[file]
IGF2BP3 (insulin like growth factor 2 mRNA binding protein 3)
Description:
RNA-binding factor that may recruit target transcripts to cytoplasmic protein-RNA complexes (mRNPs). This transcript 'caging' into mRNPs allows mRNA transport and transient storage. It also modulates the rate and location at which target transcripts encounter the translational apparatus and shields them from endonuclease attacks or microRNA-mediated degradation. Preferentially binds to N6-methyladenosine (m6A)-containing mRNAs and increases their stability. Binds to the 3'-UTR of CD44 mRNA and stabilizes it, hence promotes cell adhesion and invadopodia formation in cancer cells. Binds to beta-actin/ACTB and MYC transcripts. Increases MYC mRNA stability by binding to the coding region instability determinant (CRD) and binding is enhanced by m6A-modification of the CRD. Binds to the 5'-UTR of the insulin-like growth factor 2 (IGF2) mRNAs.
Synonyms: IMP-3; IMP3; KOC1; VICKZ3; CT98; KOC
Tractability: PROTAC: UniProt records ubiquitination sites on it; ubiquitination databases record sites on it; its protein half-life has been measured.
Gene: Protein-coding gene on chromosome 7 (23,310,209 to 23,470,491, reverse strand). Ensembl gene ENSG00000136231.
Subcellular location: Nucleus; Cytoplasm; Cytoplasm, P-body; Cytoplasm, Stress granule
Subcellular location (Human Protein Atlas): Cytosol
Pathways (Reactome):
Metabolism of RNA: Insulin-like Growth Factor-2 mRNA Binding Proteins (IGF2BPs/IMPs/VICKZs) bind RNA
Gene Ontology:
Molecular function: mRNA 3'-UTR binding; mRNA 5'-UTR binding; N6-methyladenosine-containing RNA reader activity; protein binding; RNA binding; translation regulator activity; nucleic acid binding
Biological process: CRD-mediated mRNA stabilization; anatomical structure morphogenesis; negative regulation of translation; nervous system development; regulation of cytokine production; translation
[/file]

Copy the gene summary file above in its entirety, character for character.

IGF2BP3 (insulin like growth factor 2 mRNA binding protein 3)
Description:
RNA-binding factor that may recruit target transcripts to cytoplasmic protein-RNA complexes (mRNPs). This transcript 'caging' into mRNPs allows mRNA transport and transient storage. It also modulates the rate and location at which target transcripts encounter the translational apparatus and shields them from endonuclease attacks or microRNA-mediated degradation. Preferentially binds to N6-methyladenosine (m6A)-containing mRNAs and increases their stability. Binds to the 3'-UTR of CD44 mRNA and stabilizes it, hence promotes cell adhesion and invadopodia formation in cancer cells. Binds to beta-actin/ACTB and MYC transcripts. Increases MYC mRNA stability by binding to the coding region instability determinant (CRD) and binding is enhanced by m6A-modification of the CRD. Binds to the 5'-UTR of the insulin-like growth factor 2 (IGF2) mRNAs.
Synonyms: IMP-3; IMP3; KOC1; VICKZ3; CT98; KOC
Tractability: PROTAC: UniProt records ubiquitination sites on it; ubiquitination databases record sites on it; its protein half-life has been measured.
Gene: Protein-coding gene on chromosome 7 (23,310,209 to 23,470,491, reverse strand). Ensembl gene ENSG00000136231.
Subcellular location: Nucleus; Cytoplasm; Cytoplasm, P-body; Cytoplasm, Stress granule
Subcellular location (Human Protein Atlas): Cytosol
Pathways (Reactome):
Metabolism of RNA: Insulin-like Growth Factor-2 mRNA Binding Proteins (IGF2BPs/IMPs/VICKZs) bind RNA
Gene Ontology:
Molecular function: mRNA 3'-UTR binding; mRNA 5'-UTR binding; N6-methyladenosine-containing RNA reader activity; protein binding; RNA binding; translation regulator activity; nucleic acid binding
Biological process: CRD-mediated mRNA stabilization; anatomical structure morphogenesis; negative regulation of translation; nervous system development; regulation of cytokine production; translation